I don’t think I’ve told you the story of Naked Lady yet, which is both unfair and strange, as she made such a huge impression on me, in the throes of post Gabriel Grief.
The story goes like this: Not quite a month after Gabe died, I was on the phone with a friend, who called to see how I was doing. Suddenly Mr. Spit called out to get off the phone – that he needed me.
There was a mostly naked lady on our front porch. She was wearing a short jacket, and nothing else. Yes, I really do mean nothing else, not shoes. Not anything. It was, for the record, January in Alberta, and it was about -18Celcius (about 0F for the Americans). Which is cold. Very cold.
So in she came, and we found her some clothes and I hauled out the first aid kit, and splinted her hand (her fingers had been dislocated from their joints by an angry John.) We called someone for her, and they came to get her. I tried to ask some gentle questions about if this person was safe, when she had last eaten, if there was someone else to call. As it turns out, it was her mother we called, and things were, I guess ok.
I think I’m remembering this today, as we did the follow up from a United Way training session, and someone commented that the United Way presenter was depressing. Homelessness in Edmonton was depressing. The thought of children being homeless was “sad”. They didn’t like hearing about the root causes of homelessness, and they thought those addicts should just get off drugs. You could see the disquiet when one of the speakers talked about providing addicts housing, without making it contingent to get off the drugs, off the booze. You could see our middle class sensibilities offended at the thought we would house, without requiring someone to kick the addiction.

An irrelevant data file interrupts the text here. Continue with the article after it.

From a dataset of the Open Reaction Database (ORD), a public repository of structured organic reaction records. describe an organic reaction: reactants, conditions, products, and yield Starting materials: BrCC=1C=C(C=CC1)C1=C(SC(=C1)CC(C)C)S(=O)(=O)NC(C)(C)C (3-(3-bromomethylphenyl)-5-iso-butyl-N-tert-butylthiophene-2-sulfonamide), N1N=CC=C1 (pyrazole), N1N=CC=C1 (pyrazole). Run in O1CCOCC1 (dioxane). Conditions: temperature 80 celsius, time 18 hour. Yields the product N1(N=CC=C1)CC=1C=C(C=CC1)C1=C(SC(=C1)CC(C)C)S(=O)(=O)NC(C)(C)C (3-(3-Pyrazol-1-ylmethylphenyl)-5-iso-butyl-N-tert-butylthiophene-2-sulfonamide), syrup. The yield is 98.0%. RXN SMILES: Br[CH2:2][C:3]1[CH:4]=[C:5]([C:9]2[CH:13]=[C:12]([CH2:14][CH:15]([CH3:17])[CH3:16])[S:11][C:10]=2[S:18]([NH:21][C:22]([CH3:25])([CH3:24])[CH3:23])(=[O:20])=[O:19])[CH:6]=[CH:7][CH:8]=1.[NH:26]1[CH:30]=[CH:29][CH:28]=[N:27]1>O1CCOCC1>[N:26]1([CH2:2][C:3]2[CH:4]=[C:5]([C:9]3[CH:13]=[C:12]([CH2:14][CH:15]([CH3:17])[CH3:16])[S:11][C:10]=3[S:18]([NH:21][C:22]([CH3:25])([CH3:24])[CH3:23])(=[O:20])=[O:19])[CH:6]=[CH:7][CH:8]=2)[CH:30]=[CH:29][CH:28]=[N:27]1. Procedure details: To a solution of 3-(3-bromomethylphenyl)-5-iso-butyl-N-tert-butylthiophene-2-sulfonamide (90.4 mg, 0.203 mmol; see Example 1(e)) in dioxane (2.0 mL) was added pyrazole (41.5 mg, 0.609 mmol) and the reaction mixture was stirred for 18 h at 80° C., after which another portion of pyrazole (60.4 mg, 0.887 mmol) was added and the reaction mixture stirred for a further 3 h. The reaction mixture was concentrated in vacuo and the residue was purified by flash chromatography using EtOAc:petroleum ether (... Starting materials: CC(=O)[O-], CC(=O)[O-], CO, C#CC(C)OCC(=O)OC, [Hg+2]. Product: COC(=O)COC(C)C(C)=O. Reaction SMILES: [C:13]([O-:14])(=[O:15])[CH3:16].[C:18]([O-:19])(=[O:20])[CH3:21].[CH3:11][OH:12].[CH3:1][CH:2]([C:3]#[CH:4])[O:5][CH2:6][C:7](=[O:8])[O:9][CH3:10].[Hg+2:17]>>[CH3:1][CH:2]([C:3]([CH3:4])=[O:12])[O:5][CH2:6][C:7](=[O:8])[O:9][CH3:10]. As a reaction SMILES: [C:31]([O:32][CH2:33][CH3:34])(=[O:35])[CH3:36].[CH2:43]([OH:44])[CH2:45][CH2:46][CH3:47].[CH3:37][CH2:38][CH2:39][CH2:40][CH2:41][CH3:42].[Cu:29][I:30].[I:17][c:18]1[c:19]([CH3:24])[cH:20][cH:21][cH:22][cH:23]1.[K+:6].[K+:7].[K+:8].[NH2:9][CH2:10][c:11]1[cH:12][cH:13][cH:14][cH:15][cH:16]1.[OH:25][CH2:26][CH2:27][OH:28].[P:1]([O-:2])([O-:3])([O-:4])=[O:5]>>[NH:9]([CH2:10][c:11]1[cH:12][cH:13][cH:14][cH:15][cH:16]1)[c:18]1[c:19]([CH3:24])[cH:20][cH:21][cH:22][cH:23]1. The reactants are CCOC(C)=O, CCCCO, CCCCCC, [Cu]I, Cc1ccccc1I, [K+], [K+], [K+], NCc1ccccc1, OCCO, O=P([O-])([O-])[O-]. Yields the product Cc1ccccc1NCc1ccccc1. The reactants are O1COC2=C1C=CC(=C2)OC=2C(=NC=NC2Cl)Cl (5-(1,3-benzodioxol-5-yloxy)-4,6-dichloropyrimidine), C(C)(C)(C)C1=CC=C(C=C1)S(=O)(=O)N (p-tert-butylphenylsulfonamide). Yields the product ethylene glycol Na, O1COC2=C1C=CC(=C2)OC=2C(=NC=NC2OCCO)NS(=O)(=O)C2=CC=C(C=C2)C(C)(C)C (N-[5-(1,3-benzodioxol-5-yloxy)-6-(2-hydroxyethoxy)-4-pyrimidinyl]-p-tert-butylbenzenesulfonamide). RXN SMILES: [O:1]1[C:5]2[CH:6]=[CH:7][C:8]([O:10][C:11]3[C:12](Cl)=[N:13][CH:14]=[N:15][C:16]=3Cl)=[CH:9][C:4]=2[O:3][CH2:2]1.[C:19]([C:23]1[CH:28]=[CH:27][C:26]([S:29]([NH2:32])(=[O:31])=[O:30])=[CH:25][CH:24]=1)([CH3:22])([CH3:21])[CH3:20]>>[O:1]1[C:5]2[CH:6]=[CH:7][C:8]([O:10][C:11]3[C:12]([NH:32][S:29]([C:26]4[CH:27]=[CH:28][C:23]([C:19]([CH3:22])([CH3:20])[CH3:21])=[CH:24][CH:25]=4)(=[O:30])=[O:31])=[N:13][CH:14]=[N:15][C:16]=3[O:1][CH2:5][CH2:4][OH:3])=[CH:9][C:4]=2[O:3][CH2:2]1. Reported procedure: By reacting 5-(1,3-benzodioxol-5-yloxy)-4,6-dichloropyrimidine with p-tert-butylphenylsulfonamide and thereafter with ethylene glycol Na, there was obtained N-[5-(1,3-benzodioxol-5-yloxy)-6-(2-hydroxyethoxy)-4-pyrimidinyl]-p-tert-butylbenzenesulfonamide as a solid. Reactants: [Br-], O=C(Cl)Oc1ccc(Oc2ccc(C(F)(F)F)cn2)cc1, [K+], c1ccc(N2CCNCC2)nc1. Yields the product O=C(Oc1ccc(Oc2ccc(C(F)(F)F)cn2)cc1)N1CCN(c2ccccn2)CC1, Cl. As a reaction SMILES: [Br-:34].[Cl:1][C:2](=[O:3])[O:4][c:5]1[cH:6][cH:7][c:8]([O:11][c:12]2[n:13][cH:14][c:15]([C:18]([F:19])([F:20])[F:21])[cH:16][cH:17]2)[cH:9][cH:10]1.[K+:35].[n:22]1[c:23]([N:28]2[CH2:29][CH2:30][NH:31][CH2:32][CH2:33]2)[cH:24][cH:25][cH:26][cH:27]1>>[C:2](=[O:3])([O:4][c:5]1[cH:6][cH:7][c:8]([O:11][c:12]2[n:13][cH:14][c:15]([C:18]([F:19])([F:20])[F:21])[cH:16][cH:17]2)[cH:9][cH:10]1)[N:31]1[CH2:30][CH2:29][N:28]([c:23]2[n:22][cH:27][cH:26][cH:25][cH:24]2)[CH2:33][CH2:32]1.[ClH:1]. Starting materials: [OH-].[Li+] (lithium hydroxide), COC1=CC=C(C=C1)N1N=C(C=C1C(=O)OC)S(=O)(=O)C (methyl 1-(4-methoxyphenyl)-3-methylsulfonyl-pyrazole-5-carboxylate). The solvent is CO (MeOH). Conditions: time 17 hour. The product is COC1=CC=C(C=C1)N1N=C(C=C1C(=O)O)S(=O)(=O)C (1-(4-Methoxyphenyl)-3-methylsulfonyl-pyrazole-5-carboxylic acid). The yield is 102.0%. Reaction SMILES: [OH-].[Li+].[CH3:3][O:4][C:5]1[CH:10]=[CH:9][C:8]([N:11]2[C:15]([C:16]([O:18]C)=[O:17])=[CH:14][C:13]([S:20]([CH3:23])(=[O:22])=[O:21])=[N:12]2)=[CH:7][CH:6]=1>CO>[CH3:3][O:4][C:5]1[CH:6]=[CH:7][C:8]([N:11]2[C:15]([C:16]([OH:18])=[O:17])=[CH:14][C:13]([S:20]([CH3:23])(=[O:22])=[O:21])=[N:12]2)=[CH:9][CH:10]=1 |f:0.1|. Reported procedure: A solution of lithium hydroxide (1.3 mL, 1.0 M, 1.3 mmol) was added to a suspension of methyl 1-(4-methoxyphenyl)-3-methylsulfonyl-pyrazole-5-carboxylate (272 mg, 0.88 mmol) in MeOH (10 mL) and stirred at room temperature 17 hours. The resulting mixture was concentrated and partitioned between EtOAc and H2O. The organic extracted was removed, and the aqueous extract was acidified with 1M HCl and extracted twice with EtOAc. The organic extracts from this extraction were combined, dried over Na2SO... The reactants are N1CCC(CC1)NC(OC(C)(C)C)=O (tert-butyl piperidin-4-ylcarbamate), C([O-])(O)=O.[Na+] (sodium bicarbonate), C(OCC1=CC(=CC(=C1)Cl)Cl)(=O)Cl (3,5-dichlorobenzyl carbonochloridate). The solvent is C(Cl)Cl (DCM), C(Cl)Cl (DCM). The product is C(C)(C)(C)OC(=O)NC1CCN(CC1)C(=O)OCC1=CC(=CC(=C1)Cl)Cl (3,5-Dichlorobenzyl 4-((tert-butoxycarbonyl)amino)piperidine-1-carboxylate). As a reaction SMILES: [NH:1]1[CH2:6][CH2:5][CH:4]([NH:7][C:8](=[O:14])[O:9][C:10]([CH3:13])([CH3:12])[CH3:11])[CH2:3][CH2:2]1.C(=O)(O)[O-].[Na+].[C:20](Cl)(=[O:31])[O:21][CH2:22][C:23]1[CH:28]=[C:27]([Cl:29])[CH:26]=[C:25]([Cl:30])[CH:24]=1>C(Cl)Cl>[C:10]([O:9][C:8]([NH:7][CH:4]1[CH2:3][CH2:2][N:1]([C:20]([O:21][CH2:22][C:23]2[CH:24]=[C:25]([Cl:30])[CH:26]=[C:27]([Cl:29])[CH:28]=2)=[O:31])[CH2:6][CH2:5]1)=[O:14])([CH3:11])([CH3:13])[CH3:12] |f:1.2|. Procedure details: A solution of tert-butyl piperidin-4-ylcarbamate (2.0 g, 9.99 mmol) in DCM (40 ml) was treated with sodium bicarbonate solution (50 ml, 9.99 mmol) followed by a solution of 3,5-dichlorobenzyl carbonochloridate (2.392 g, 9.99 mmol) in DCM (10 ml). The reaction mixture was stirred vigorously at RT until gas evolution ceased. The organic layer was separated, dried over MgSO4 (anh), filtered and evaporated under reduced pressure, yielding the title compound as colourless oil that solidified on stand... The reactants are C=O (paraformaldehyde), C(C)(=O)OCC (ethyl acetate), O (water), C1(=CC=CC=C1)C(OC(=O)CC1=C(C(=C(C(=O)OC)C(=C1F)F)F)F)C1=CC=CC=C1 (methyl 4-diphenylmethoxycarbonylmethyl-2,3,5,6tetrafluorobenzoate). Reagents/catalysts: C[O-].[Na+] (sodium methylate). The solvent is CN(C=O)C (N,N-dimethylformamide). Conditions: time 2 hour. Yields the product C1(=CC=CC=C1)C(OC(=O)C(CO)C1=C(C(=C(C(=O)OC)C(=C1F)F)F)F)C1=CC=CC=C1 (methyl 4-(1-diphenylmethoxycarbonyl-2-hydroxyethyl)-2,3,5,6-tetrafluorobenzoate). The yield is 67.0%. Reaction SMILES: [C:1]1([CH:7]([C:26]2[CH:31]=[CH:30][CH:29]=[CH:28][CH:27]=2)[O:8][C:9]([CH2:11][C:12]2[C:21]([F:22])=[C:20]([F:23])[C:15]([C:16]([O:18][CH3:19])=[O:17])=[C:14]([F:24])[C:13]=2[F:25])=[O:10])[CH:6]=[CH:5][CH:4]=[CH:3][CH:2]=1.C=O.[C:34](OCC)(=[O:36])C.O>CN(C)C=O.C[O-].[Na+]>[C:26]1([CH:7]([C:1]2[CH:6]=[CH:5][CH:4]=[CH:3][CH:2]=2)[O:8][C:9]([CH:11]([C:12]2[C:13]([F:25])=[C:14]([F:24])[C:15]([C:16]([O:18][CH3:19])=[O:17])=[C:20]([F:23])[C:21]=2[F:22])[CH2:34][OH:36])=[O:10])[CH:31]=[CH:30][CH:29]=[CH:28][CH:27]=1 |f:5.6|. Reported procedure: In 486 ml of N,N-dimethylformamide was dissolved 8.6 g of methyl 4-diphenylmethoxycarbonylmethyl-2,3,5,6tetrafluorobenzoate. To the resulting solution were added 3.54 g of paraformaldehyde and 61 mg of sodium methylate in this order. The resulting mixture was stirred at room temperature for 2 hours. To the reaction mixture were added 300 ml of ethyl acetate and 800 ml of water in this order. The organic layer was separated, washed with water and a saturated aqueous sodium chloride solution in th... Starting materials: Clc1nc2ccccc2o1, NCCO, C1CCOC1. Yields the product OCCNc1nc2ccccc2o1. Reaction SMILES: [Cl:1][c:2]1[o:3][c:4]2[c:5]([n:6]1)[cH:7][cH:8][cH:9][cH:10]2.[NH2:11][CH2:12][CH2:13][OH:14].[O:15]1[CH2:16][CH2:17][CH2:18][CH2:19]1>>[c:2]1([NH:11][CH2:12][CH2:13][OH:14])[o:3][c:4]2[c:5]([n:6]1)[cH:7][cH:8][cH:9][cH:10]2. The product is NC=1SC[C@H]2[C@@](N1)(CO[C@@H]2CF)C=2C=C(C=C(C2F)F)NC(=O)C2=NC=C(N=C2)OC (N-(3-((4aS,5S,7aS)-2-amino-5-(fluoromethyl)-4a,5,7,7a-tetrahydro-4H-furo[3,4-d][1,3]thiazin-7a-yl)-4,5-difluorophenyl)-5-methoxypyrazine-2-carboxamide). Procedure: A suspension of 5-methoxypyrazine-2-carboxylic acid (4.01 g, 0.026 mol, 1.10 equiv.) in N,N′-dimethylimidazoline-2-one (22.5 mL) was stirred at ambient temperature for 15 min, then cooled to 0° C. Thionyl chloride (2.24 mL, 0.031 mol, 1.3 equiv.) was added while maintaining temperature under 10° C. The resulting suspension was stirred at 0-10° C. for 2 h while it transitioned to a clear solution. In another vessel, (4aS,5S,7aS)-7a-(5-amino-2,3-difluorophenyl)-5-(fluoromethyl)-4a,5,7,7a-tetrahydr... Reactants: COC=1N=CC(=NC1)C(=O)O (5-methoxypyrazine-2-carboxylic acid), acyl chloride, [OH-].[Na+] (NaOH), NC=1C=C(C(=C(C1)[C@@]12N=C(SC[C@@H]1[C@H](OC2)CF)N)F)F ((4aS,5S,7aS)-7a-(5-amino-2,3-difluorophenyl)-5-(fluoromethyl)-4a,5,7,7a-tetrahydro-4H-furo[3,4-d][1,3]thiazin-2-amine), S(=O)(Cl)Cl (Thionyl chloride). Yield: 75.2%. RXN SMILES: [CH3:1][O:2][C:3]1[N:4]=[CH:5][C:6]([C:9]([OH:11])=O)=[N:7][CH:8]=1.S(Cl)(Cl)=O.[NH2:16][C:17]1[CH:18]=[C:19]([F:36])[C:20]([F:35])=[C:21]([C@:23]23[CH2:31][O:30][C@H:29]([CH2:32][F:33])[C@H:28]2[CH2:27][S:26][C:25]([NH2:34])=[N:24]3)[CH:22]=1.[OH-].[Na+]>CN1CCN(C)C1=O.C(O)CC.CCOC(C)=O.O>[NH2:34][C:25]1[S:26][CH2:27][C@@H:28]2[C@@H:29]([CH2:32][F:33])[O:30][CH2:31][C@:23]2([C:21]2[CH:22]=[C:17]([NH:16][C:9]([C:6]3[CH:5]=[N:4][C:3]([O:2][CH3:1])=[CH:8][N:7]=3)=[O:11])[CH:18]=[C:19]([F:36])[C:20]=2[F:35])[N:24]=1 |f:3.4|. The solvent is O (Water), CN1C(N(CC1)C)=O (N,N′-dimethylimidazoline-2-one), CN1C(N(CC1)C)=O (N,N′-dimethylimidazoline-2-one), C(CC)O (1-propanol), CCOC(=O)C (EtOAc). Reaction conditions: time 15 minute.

Naked Lady was on my porch because of a “bad date”. A bad date, for those of you who don’t spend a lot of time around street level sex trade workers, is a john that picks up a prostitute to hurt her. It’s not that something goes sideways, it’s that there are men, extremely violent men, who pick up women to beat them. To leave marks and scars that I have now seen, that I’m not going to discuss with you, but that I remember still, and cringe. Something small and female in me whimpers on her behalf.
I phoned a friend after this, because it occurred to me, that if she hadn’t had someone to call, I didn’t know where to take her. I didn’t know which shelter to bring her too, what to do, who to call. She wouldn’t let me call the police, and I didn’t know what to do next.
My friend’s answer was and is nowhere. At that time of night, in that weather, the shelter beds are all full. There are no places for her. Moreover, my friend pointed out, given the choice, between the john who hit her and the pimp who beat her, because she didn’t bring in enough money, she’d take the john.
So, when I head how depressing homelessness is, I thought of Naked Lady. I thought about what it was to be stuck between two, terrible worlds.
It is not sad and depressing that there is homelessness. Naked Lady is not a sob story, she is a stunning and powerful indictment of our callousness. Our unwillingness to hear. Our desire not to be “sad”.
What’s depressing is thoughtlessness.